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MOORE, WILSTACH, KEYS & CO., PRINTERs,
25 WEST FOU H.TH STREET.
1863.

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HEADQUARTERs “NATIONAL UNION Association,”
No. 2, Bacon's Building, North-West corner Sixth and Walnut Sts.,
Cincinnati, Ohio, June 3, 1863.
President I. W. Andrews: -

SIR: The National Union Association appreciated your able Address to them at their regular meeting last night, and unanimously adopted the following resolution:

“Resolved, That the thanks of the National Union Association be returned to President I. W. ANDREws, for his instructive Address relative to the Allegiance of American Citizens, being a caustic criticism on the political dogma of ‘State Sovereignty;’ that the General Secretary request him to commit the same to writing, and to furnish a copy for publication under the auspices of the National Union Association.”

In communicating the above action, allow me to tender you thanks as requested, and to congratulate you that you have so logically and patriotically defended the Constitution of the United States from a fallacy which has misled thousands. The historic light you throw upon this vital topic will, I trust, serve to conduct many of them from their error.

For the Executive Committee. -
JOHN D. CALDWELL,

General Secretary.

MARIETTA College, June 4, 1863.

DEAR SIB : I will endeavor to comply with the request of the National Union Association, to commit my Address of Tuesday evening to writing for the purpose of publication, though I can not, on account of my official duties, devote the time which I should be glad to give to the subject.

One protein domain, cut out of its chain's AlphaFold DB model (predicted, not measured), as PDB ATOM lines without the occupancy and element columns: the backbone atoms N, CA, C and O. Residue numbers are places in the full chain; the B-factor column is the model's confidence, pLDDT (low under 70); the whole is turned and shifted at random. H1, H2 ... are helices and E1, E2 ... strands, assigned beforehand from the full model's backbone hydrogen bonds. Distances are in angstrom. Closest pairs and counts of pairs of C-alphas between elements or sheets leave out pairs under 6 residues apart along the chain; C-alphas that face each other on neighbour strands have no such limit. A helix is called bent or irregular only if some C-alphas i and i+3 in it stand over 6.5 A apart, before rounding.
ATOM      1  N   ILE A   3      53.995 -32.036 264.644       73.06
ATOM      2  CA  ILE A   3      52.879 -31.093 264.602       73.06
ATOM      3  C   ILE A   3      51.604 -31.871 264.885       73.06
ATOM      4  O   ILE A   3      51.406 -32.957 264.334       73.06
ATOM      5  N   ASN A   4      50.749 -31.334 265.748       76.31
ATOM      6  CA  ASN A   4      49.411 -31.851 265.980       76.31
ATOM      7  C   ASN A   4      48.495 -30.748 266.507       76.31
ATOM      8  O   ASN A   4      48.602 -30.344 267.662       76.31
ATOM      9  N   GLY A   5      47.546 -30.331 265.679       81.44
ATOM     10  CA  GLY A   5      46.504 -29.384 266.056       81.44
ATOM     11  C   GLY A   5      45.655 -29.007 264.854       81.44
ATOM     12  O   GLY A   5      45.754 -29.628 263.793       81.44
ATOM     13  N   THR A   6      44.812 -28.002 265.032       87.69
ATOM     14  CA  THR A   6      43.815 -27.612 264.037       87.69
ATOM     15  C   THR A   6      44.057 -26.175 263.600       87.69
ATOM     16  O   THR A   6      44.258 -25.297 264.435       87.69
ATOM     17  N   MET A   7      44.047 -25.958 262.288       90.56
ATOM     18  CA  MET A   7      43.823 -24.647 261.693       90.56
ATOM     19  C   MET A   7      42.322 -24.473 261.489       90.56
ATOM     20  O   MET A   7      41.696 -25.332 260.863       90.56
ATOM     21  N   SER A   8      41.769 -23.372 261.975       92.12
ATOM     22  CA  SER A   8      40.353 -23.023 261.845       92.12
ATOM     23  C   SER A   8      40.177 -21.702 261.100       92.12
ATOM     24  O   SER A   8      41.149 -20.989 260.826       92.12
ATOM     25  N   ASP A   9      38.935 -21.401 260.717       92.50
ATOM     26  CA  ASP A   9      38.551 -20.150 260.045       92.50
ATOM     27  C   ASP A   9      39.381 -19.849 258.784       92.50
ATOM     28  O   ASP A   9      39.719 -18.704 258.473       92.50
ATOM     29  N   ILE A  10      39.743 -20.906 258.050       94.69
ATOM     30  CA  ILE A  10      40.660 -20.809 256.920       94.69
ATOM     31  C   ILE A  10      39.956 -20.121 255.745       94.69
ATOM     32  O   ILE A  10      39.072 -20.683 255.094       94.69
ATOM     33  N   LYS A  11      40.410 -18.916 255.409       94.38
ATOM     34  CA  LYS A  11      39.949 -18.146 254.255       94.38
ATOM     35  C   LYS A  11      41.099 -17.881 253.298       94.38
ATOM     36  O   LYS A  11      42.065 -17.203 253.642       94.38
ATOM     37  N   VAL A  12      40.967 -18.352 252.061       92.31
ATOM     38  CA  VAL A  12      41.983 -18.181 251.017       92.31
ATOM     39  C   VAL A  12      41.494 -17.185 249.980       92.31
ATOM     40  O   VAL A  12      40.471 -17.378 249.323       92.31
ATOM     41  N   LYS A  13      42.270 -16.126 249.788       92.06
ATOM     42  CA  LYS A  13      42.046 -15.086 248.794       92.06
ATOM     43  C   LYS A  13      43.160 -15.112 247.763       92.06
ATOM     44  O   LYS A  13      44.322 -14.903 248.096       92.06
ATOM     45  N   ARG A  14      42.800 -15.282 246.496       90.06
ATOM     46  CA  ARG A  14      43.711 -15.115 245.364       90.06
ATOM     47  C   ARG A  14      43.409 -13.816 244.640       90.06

I give my views to the public with the more readiness, as the request from your Association is the third I have received within the last ten days.

Very truly, yours, ISRAEL W. ANDREWS. John D. CALDWELL, Esq.,

General Secretary National Union Association.

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In accepting the invitation to address you, I have no purpose to endeavor to deepen your patriotic feeling, or kindle your enthusiasm to a higher pitch. I wish rather to discuss, calmly and dispassionately, one or two of the principles of our Government, and seek to ascertain its true character from its Constitution, from its workings, and from the history

of its formation. I speak not as a politician, nor as a lawyer even, but

as a citizen—believing that the Constitution was intended for the people, and was clothed in language which all intelligent citizens can understand.

I am not ignorant that in presuming to discuss, in public, a constitutional question, I shall incur the censure of those who believe that all such discussion must be by politicians and political editors. I know well enough that such men, while they would allow to one occupying the position which I do the right to vote, and, possibly, to have an opinion on questions affecting the vital interests of the nation, are greatly shocked, and their sense of propriety outraged, at the idea of any public utterance or advocacy of such an opinion. The charge of meddling with party politics may be expected from those who are all the while promulgating doctrines which tend, whether they know it or not, to the utter

subversion of all government; but this should not deter one from giving

utterance to what he sincerely believes to be, not only truth, but truth vital to the nation.

I shall not speak as a partisan, or discuss questions of party politics, but rather those which concern the nature of government; and I may express the hope that, in studying the Constitution and history of our country, I have been actuated by at least as sincere a desire to arrive at the truth, and that, in this public utterance of my opinions and the reasons for holding them, I speak with as strong a sense of my responsibility as those who would deny free speech to such as I am, and arrogate to themselves the exclusive privilege of giving publicity to their views.

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